Friday, September 3, 2010

Who said what and when, part 2 of 2

Part 1 of 2.

As I noted in an earlier post, I lobbied for the copyright page of Boys of Steel: The Creators of Superman to include a line attributing the dialogue in the book. I’d compiled a list of reviews critical of nonfiction that had not done that and I didn’t want to find myself in a similar line-edit of fire.

Below are the excerpts on that list. I am not passing overall judgment on these books or their fine authors; you can see plenty positive about them in the full reviews on Amazon. I am sharing these comments here only to warn of a possible consequence when dialogue is not sourced.

One kind, established author not on this list told me he got “whacked” in a couple of reviews for “assuming” dialogue. Those reviews I couldn’t find online, but the message is already clear: don’t let yourself get whacked. Please quote me quoting him on that!

Reviews citing unsourced facts, including dialogue:

Booklist on Hammerin’ Hank: The Life of Hank Greenberg (Walker 2006): “Numerous quotes, which, unfortunately, are not sourced…”

School Library Journal on Edna (Scholastic 2000): “…no attribution for the few direct quotes used”

School Library Journal on Fly, Bessie, Fly (Simon & Schuster 1998): “Although some excerpts from letters are included, no source notes are given for them or for a recurring refrain that Bessie sings several times.”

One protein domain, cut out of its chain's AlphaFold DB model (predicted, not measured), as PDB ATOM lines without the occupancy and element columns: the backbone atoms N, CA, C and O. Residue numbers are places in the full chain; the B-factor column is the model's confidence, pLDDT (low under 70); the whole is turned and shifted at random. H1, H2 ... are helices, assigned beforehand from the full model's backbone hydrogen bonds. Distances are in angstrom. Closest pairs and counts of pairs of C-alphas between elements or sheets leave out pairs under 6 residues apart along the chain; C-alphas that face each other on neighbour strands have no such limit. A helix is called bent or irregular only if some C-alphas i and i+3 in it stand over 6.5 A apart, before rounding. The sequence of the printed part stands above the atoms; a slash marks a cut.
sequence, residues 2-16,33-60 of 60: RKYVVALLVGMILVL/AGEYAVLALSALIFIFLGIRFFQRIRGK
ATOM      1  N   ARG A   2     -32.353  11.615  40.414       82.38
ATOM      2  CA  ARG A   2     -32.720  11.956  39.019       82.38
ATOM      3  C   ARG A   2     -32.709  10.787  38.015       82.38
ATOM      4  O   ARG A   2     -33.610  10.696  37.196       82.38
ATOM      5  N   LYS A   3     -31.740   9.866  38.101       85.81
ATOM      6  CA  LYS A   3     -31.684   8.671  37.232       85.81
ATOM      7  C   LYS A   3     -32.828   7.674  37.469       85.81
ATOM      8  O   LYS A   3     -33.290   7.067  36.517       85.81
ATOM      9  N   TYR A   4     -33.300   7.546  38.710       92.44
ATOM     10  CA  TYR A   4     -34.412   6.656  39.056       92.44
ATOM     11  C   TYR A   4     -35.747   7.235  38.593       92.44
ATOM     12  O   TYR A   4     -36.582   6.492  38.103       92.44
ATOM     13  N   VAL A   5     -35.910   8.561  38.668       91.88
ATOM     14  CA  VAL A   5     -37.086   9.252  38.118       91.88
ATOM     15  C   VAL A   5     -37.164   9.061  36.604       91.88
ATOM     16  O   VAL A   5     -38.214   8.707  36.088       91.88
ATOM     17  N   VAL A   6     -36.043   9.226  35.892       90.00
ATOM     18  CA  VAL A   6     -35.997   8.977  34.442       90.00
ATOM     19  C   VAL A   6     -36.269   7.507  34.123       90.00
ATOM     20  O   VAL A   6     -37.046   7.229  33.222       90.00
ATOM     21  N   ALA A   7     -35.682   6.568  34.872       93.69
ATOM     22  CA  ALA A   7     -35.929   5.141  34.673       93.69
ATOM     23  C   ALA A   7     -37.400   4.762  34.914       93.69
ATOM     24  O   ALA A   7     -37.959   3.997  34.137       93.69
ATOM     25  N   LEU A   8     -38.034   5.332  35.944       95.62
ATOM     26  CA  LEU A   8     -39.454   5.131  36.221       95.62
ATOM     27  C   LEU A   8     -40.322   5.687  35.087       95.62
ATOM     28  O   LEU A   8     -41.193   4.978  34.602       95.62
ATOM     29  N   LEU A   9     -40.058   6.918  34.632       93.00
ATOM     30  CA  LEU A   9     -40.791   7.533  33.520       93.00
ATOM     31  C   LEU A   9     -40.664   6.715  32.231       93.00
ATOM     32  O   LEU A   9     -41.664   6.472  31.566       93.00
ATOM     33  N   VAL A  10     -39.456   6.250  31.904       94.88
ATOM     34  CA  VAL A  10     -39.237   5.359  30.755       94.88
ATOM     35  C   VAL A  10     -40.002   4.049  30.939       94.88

School Library Journal on Stone Girl, Bone Girl: The Story of Mary Anning (Scholastic 1999): “No attributions of factual material are provided.”

Booklist on Julia Morgan Builds a Castle (Viking 2006): “A concluding photo of the finished structure would have been nice, as would notes about the provenance of material in quotations, but the unsung heroine and the handsome, engaging presentation counterbalance these missteps.”

Booklist on Now & Ben: The Modern Inventions of Benjamin Franklin (Henry Holt 2006): “…teachers wanting more details will need to look elsewhere as the book’s biographical context is scattershot and no end matter is provided.”

Booklist on Delivering Justice: W.W. Law and the Fight for Civil Rights (Candlewick 2005): “Haskins doesn’t provide sources—not even for Law’s thoughts and feelings”

School Library Journal on Saint Francis of Assisi: A Life of Joy (Hyperion 2005): “…no source notes or bibliography”

Booklist on Daniel Boone’s Great Escape (Walker 2008): “…no source notes, or even a bibliography—a disservice to children—which will leave adult readers wondering about authenticity”

9/8/14 addendum: other dangers of writing dialogue (an article I wrote for The Horn Book).

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